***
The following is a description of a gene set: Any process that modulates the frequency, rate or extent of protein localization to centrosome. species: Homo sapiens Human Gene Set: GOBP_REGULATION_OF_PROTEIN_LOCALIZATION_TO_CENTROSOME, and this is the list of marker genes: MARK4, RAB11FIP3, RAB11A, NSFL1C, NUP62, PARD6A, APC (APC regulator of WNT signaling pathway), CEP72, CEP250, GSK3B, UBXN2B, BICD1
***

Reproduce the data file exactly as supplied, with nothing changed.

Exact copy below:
The following is a description of a gene set: Any process that modulates the frequency, rate or extent of protein localization to centrosome. species: Homo sapiens Human Gene Set: GOBP_REGULATION_OF_PROTEIN_LOCALIZATION_TO_CENTROSOME, and this is the list of marker genes: MARK4, RAB11FIP3, RAB11A, NSFL1C, NUP62, PARD6A, APC (APC regulator of WNT signaling pathway), CEP72, CEP250, GSK3B, UBXN2B, BICD1